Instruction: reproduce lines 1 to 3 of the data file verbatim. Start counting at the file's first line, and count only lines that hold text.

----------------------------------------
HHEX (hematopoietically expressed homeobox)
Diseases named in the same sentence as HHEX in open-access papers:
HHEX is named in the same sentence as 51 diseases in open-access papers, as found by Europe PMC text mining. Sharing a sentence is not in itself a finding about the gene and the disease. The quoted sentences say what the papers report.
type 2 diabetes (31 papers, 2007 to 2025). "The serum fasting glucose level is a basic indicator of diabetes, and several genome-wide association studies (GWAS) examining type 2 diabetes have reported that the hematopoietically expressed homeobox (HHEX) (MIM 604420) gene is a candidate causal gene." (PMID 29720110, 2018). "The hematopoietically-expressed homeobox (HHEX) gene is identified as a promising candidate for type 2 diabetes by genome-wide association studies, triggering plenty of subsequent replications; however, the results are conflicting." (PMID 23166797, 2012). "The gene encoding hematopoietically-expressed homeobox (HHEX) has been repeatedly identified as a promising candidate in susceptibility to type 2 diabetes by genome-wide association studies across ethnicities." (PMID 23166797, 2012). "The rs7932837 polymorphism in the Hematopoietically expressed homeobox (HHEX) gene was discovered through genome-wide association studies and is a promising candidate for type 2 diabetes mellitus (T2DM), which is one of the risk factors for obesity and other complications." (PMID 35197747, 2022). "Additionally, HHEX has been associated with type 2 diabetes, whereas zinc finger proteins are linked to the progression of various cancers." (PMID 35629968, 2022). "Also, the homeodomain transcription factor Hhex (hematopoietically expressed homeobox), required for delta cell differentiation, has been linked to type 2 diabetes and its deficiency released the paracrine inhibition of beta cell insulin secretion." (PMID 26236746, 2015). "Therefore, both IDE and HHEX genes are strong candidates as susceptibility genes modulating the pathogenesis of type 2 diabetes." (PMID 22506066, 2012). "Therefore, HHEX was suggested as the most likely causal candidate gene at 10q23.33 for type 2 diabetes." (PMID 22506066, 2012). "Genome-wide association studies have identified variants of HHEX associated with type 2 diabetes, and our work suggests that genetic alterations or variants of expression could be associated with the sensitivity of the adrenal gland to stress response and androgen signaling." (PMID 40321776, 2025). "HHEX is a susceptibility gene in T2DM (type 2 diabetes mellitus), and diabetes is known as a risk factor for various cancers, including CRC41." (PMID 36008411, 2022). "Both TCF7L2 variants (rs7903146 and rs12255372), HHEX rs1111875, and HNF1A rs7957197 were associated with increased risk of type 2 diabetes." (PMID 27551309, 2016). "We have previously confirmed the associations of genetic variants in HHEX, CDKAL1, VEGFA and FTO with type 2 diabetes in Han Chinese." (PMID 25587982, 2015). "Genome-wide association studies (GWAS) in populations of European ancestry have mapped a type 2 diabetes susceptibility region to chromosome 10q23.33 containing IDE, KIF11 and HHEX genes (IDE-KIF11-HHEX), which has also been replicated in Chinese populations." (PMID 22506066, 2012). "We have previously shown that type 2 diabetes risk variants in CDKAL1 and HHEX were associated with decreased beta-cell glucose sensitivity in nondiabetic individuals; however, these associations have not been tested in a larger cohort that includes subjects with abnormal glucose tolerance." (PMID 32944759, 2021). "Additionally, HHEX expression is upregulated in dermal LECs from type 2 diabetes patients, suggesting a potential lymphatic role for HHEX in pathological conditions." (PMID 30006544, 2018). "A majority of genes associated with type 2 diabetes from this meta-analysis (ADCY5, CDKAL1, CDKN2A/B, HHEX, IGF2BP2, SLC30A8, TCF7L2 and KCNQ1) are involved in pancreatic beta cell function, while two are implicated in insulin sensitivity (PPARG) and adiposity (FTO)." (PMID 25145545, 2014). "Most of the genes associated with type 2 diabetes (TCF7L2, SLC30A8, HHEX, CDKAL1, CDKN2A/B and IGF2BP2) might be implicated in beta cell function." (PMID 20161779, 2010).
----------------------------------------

HHEX (hematopoietically expressed homeobox)
Diseases named in the same sentence as HHEX in open-access papers:
HHEX is named in the same sentence as 51 diseases in open-access papers, as found by Europe PMC text mining. Sharing a sentence is not in itself a finding about the gene and the disease. The quoted sentences say what the papers report.